Modelling and control of systems with flow

S. van Mourik

    Research output: ThesisPhD Thesis - Research UT, graduation UT

    63 Downloads (Pure)

    Abstract

    In practice, feedback control design consists of three steps: modelling, model reduction and controller design for the reduced model. Systems with flow are often complicated, and there is yet no standard algorithm that integrates these steps. In this thesis we make a modest effort by considering two applications: climate control for food storage, and UV disinfection of fluids. The goal is twofold. First, the aim is to come to a controller design that is practically relevant. The controller has to easy implementable and of high quality. Second, we try to retain as much physical information from the system as possible. The advantage of a controller that contains physical information lies in the time saving when designing the system and the controller simultaneously. For the food storage room a realistic but relatively simple model is derived. This model is validated and calibrated by experimental results. The factors that stand in the way of standard model reduction and controller design, are air flow and the input that is not continuous, but switches between two values. Via a combination of standard model reduction techniques (Pad\'{e} approximation, linearization, timescale decomposition) the system is reduced to a first order linear system with the switching time as input. For this, a simple and high quality controller is designed. The controller is tested successfully on the basic model. The system dynamics is parameterized by the physical properties of the system, which can give great numerical advantages for the system design. For a UV disinfection reactor a realistic basic model is derived. The factors that stand in the way of standard model reduction and controller design, are flow, nonlinear input, and the extremely large state space that is needed for an accurate discretisation. Via a combination of standard model reduction techniques (Pad\'{e} approximation, linearization, input/output balancing) the system is reduced to a first order linear system. For this, a simple and high quality controller is designed. The controller is tested successfully on the basic model. A drawback is that the input/output balancing does not retain any physical system information. Further, the model describes a very specific case. As an alternative, a modelling technique is designed that uses the measured residence time distribution. The advantage here is that the resulting model is linear and suited for practical controller design. Moreover, the model is automatically calibrated to the experimental data that it is based on. The drawback is that the model does not hold any physical system information.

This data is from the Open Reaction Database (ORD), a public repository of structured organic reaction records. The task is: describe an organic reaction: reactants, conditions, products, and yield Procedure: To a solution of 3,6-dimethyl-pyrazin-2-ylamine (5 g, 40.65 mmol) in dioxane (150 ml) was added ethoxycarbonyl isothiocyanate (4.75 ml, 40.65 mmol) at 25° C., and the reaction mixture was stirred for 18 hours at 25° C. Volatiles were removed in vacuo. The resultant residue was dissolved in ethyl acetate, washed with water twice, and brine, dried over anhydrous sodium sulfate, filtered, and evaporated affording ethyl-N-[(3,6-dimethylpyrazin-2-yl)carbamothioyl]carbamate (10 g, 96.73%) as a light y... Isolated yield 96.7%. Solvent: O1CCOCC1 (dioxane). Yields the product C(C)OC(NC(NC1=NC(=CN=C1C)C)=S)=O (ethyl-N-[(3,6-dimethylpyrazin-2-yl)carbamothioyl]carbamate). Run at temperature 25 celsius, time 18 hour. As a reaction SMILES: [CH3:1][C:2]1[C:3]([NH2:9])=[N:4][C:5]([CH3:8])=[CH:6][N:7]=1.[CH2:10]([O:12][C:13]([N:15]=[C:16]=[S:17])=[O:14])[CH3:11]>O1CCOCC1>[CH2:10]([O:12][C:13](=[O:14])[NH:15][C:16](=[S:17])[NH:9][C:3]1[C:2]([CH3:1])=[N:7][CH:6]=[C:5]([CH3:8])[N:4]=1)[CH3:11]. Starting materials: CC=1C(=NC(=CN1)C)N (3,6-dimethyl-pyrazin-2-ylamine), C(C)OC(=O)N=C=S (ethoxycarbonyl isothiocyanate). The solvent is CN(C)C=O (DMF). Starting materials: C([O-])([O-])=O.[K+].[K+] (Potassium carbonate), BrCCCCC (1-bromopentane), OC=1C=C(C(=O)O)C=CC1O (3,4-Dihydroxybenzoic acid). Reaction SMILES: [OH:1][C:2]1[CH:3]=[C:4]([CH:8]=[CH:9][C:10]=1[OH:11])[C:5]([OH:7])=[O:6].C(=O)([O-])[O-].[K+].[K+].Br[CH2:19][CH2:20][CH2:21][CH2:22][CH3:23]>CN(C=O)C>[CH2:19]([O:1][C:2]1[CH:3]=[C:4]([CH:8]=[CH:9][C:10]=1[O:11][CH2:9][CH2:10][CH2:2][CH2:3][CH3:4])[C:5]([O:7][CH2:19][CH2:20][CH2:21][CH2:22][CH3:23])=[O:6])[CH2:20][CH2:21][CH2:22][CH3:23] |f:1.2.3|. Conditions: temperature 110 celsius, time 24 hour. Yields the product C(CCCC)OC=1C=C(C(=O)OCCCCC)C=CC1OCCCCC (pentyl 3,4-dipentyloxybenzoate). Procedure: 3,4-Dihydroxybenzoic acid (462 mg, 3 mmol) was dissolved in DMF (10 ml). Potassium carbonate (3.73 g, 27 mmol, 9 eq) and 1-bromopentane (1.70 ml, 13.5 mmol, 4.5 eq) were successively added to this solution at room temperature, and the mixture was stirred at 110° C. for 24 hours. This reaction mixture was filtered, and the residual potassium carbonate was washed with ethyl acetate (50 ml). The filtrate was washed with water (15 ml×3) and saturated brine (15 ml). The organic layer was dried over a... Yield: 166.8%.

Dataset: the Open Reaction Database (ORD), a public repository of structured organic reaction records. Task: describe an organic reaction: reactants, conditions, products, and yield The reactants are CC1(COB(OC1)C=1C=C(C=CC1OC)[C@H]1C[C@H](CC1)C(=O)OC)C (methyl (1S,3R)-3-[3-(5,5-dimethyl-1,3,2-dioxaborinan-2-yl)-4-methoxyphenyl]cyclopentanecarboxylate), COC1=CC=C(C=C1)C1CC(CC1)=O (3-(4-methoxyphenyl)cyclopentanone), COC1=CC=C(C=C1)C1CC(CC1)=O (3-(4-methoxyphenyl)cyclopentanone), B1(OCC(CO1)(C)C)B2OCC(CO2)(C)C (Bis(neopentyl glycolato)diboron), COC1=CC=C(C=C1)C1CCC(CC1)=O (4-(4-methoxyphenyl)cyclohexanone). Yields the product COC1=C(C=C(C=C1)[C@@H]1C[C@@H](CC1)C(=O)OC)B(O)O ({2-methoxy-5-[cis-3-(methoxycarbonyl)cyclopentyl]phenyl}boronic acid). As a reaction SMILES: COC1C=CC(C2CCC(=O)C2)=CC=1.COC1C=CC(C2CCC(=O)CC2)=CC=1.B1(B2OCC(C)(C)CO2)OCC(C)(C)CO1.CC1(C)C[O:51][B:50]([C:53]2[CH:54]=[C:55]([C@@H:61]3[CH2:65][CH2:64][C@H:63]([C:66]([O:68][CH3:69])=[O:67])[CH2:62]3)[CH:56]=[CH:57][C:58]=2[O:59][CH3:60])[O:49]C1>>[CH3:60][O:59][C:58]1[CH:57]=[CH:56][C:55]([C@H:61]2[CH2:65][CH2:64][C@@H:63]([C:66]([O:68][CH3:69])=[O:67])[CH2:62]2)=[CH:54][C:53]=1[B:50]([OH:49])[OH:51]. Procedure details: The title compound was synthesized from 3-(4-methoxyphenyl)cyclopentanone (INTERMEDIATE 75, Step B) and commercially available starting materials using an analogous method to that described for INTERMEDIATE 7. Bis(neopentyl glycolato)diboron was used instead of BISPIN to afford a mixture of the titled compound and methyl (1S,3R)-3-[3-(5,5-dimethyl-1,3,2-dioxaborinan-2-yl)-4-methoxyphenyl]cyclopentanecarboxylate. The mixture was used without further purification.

Original languageUndefined
    Awarding Institution
    • University of Twente
    Supervisors/Advisors
    • Zwart, Heiko J., Advisor
    • Keesman, K.J., Advisor
    • Bagchi, Arunabha, Supervisor
    Thesis sponsors
    Award date29 Feb 2008
    Place of PublicationEnschede
    Publisher
    Print ISBNs978-90-365-2617-3